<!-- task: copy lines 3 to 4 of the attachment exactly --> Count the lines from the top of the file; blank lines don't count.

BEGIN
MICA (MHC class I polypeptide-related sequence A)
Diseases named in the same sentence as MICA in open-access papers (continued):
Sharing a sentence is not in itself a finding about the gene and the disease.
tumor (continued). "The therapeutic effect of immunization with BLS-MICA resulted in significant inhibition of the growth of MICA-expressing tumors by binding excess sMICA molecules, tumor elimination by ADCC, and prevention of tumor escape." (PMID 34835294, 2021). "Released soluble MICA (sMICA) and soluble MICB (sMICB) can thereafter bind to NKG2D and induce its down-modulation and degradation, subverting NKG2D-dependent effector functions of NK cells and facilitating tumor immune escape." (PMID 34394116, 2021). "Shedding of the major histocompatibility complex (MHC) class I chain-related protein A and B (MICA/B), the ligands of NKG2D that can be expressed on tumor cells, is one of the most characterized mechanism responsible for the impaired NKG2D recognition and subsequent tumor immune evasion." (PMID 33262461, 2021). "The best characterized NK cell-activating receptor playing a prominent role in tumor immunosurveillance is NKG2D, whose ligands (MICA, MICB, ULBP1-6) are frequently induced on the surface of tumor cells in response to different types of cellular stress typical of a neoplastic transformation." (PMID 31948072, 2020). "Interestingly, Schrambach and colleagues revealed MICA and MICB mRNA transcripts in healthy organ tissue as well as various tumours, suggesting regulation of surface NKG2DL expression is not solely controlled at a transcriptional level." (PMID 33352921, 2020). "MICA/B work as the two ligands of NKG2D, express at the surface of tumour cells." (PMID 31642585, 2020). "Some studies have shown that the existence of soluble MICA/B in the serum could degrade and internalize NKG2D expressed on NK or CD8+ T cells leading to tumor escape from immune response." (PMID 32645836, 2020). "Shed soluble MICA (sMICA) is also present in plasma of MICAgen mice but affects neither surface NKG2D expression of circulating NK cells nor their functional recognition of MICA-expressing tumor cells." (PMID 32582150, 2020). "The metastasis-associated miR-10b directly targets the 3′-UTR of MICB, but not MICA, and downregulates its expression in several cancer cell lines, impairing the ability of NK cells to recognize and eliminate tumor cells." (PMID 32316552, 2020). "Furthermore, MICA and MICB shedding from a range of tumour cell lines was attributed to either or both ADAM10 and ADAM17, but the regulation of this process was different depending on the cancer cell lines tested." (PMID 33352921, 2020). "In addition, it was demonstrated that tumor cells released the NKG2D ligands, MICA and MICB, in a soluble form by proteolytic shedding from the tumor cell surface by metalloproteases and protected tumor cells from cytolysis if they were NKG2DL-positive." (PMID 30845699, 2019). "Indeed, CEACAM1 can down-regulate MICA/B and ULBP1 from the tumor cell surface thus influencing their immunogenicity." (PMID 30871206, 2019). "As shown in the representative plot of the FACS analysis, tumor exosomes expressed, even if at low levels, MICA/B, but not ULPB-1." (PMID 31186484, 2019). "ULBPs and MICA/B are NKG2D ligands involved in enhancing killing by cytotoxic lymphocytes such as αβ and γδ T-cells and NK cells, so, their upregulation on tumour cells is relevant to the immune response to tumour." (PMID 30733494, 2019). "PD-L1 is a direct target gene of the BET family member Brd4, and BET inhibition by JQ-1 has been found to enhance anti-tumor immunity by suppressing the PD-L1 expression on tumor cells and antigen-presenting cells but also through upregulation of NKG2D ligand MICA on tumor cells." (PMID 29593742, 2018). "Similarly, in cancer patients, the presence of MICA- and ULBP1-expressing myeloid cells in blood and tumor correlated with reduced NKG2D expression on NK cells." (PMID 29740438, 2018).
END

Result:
Sharing a sentence is not in itself a finding about the gene and the disease.
tumor (continued). "The therapeutic effect of immunization with BLS-MICA resulted in significant inhibition of the growth of MICA-expressing tumors by binding excess sMICA molecules, tumor elimination by ADCC, and prevention of tumor escape." (PMID 34835294, 2021). "Released soluble MICA (sMICA) and soluble MICB (sMICB) can thereafter bind to NKG2D and induce its down-modulation and degradation, subverting NKG2D-dependent effector functions of NK cells and facilitating tumor immune escape." (PMID 34394116, 2021). "Shedding of the major histocompatibility complex (MHC) class I chain-related protein A and B (MICA/B), the ligands of NKG2D that can be expressed on tumor cells, is one of the most characterized mechanism responsible for the impaired NKG2D recognition and subsequent tumor immune evasion." (PMID 33262461, 2021). "The best characterized NK cell-activating receptor playing a prominent role in tumor immunosurveillance is NKG2D, whose ligands (MICA, MICB, ULBP1-6) are frequently induced on the surface of tumor cells in response to different types of cellular stress typical of a neoplastic transformation." (PMID 31948072, 2020). "Interestingly, Schrambach and colleagues revealed MICA and MICB mRNA transcripts in healthy organ tissue as well as various tumours, suggesting regulation of surface NKG2DL expression is not solely controlled at a transcriptional level." (PMID 33352921, 2020). "MICA/B work as the two ligands of NKG2D, express at the surface of tumour cells." (PMID 31642585, 2020). "Some studies have shown that the existence of soluble MICA/B in the serum could degrade and internalize NKG2D expressed on NK or CD8+ T cells leading to tumor escape from immune response." (PMID 32645836, 2020). "Shed soluble MICA (sMICA) is also present in plasma of MICAgen mice but affects neither surface NKG2D expression of circulating NK cells nor their functional recognition of MICA-expressing tumor cells." (PMID 32582150, 2020). "The metastasis-associated miR-10b directly targets the 3′-UTR of MICB, but not MICA, and downregulates its expression in several cancer cell lines, impairing the ability of NK cells to recognize and eliminate tumor cells." (PMID 32316552, 2020). "Furthermore, MICA and MICB shedding from a range of tumour cell lines was attributed to either or both ADAM10 and ADAM17, but the regulation of this process was different depending on the cancer cell lines tested." (PMID 33352921, 2020). "In addition, it was demonstrated that tumor cells released the NKG2D ligands, MICA and MICB, in a soluble form by proteolytic shedding from the tumor cell surface by metalloproteases and protected tumor cells from cytolysis if they were NKG2DL-positive." (PMID 30845699, 2019). "Indeed, CEACAM1 can down-regulate MICA/B and ULBP1 from the tumor cell surface thus influencing their immunogenicity." (PMID 30871206, 2019). "As shown in the representative plot of the FACS analysis, tumor exosomes expressed, even if at low levels, MICA/B, but not ULPB-1." (PMID 31186484, 2019). "ULBPs and MICA/B are NKG2D ligands involved in enhancing killing by cytotoxic lymphocytes such as αβ and γδ T-cells and NK cells, so, their upregulation on tumour cells is relevant to the immune response to tumour." (PMID 30733494, 2019). "PD-L1 is a direct target gene of the BET family member Brd4, and BET inhibition by JQ-1 has been found to enhance anti-tumor immunity by suppressing the PD-L1 expression on tumor cells and antigen-presenting cells but also through upregulation of NKG2D ligand MICA on tumor cells." (PMID 29593742, 2018). "Similarly, in cancer patients, the presence of MICA- and ULBP1-expressing myeloid cells in blood and tumor correlated with reduced NKG2D expression on NK cells." (PMID 29740438, 2018).